For many people with eating disorders, the food becomes a question of worth, of morality, and of saintliness. The less you eat, the better you are as a person. The more saintly you are. The more pure you are. This rhetoric makes perfect sense in the context of disgust: we feel disgust at things that come inside us, at things that are foreign in our bodies. If you begin to identify food as something foreign that you can choose to let into your body or as something that you can keep out, you begin to think that you can keep yourself safe, just as religions with certain food rules do, by keeping the bad things outside of your body and by being in control of the boundaries of your body. That sense of bodily integrity is one of the most important feelings of control that we get as human beings. The most important thing we can control is how our body interacts with the world around us: what we put in it, how we keep others out. These are the most important for our safety, as well as for our sense of individual identity. When these things are violated, of course we feel disgust. And when you’re barraged with the idea that the world outside of you is dangerous, dirty, and bad, and that you need to be clean, this feeling of disgust can get out of control.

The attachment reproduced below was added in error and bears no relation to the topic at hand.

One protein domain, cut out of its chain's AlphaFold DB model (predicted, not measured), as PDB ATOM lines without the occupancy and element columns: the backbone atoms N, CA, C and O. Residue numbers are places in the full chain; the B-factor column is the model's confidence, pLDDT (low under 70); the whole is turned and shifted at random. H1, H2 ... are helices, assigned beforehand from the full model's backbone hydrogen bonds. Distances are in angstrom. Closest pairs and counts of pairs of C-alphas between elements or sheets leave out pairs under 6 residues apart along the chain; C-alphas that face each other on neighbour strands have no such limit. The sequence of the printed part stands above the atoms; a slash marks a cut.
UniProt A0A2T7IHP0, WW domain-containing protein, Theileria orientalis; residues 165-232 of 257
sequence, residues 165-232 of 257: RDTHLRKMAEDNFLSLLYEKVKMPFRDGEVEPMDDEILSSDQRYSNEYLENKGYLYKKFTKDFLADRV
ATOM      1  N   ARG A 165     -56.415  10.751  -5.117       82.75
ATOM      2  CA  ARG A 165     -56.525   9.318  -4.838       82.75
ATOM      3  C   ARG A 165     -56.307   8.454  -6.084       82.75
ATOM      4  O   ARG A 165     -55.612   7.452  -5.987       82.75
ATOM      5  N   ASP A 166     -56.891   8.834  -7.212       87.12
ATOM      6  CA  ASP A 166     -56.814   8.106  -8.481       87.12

If an individual is feeling as though their boundaries are violated often, or they feel as if they have no control over the safety of themselves as an identity or as an individual, they may take radical action to make themselves feel safe by keeping out the bad. This can take the form of an eating disorder. And the feedback loop on it is strong: you feel disgust towards something, you don’t eat it, and you feel safe and secure because you didn’t die. This is also given a moral element by stories of asceticism. Keeping the whole world out of your body has come to be equated with spirituality, with purity, and with saintliness. It apparently makes you better than other people if you keep your body clean from anything associated with the world (because the world is dirty). Restricting taps into this cultural conception, and allows you to feel morally superior for every time you skip a meal. It also tells you that you’re protecting yourself from anything that is unclean or dirty.
We don’t often think of America as having a strong purity culture, and our purity rules are not clear: we have a variety of different rules that are not always consistent. It’s no surprise that many people feel confused about what is appropriate with food and purity. It’s no surprise that with all the shaming that happens around food, some people feel that the only way to be safe is to cut food out entirely.
I believe that there are important insights to be gained from the disgust towards our own bodies as well, and that these might have ties to sexuality, sexual morality, boundaries, and the world as dirty. I’m hoping to do two follow up posts to this one, on identity and purity, and on sexuality and purity.